International Maritime Defense Exhibition Held In Accra

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 Story by Dennis Asare

The Ghana Navy has held the International Maritime Defense Exhibition and Conference to discuss and outline strategies to secure the increasingly volatile maritime and coastal waters of West Africa.

The two day International Maritime Defense Exhibition and Conference, which had over 300 delegates, including 20 Captains from West Africa attending also tackled piracy in the Gulf of Guinea.

The Minister of Defense and Member of Parliament (MP) for the Bimbilla constituency, Hon. Dominic Nitiwul has disclosed that the country must have a safe Maritime domain to able to host a successful Continental Africa
Free Trade.

Ghana has been chosen by the Assembly of Heads of State and Government of the African Union (AU) to host the Secretariat of the African Continental Free Trade Area (AfCFTA).

In an interview  at the International Maritime Defense Exhibition and Conference and 60th Anniversary celebration of Naval excellence of Ghana Navy in Accra on the theme: Empowering regional collaboration to enhance Maritime security and regional development in the Gulf of Guinea, 
Hon. Dominic Nitiwul said that maritime security is very important to the country because about 80% of the country’s trade comes from the sea and we must make sure our maritime domain will be safe and also make sure the Gulf of Guinea is safe as well. He added that the government will ensure Ghana navy will have the tools or resources to work to make sure their work will be effective and added that the government is going to cut sod for the construction for basins in the western region to make ensure our oil revenue is secure so that our future generations will benefit from it.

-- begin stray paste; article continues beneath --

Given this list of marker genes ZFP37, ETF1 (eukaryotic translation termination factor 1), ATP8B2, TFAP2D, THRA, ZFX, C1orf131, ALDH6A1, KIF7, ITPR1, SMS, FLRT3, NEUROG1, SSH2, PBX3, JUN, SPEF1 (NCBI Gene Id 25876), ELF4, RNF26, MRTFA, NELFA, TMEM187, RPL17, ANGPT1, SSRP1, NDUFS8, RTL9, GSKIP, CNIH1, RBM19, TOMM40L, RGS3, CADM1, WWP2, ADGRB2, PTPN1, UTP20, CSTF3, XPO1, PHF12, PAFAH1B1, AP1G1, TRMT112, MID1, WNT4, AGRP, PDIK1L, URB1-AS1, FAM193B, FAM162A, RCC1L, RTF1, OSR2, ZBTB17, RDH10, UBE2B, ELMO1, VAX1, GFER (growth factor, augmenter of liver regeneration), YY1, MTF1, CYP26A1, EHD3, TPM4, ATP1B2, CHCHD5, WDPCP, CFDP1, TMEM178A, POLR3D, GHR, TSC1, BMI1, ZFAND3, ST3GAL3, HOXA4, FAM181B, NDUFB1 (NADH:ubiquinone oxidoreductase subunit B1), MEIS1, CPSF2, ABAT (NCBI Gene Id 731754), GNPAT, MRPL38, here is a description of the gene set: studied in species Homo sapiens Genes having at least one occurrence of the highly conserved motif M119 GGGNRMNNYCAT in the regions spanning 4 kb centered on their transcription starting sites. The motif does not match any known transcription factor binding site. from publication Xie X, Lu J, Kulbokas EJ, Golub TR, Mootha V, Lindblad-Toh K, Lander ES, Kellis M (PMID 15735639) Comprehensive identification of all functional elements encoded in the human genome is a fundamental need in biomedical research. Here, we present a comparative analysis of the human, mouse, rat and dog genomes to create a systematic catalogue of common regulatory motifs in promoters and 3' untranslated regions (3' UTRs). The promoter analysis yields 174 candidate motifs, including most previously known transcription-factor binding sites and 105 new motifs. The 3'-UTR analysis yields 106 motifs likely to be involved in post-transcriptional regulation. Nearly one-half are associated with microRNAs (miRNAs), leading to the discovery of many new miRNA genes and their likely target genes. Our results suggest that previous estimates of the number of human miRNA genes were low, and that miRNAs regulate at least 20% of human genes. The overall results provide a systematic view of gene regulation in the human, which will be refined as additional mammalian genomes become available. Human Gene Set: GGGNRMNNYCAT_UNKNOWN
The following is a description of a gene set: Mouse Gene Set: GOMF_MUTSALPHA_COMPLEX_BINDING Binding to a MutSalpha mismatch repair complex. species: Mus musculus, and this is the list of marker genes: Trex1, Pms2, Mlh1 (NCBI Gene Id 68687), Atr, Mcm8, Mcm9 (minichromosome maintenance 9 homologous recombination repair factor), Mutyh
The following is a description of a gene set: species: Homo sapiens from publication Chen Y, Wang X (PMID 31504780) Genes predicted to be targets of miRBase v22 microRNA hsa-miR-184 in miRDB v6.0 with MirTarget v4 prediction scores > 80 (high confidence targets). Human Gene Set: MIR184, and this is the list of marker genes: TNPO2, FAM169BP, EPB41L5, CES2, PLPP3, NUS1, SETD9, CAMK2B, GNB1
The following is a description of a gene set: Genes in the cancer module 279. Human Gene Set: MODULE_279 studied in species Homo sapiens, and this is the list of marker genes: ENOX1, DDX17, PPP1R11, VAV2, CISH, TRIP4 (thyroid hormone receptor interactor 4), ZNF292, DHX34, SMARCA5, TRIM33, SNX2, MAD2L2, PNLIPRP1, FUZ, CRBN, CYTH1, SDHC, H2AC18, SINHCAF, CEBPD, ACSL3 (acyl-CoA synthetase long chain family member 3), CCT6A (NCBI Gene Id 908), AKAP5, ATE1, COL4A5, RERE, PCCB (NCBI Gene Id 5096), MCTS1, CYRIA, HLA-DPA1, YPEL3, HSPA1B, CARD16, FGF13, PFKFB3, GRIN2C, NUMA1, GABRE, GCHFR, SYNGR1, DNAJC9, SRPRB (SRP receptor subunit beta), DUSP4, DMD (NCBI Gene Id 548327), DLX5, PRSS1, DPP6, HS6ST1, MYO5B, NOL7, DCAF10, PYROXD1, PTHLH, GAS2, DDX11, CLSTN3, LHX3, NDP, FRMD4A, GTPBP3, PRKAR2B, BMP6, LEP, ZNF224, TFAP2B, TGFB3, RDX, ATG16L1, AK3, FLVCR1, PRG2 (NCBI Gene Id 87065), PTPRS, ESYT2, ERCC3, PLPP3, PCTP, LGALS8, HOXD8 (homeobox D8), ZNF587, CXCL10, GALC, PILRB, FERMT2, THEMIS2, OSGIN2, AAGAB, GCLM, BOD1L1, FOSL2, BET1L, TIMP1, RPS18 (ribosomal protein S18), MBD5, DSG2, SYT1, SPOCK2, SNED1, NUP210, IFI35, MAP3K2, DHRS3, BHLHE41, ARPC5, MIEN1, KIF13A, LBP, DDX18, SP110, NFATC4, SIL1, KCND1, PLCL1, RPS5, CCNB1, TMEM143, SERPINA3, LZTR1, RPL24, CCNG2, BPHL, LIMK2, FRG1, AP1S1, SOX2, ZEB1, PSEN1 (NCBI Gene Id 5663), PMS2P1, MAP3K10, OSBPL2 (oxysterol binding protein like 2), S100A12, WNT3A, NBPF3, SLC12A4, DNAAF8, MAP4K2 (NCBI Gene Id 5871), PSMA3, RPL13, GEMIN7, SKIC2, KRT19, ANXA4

The Chief of Naval Staff, Rear Admiral Seth Amoama speaking to media also added that as part of their 60 years celebration they want to build a strong relationship and network with navies from other countries to reduce and fight maritime crime and fight crime in the Gulf of Guinea.

He said that Most of the threats along the sea are very dominant in the Gulf of Guinea region, which includes illegal fishing, illegal smuggling of oil and transport of cocaine and human beings and they want to patrol all the sea level to curb this challenge.

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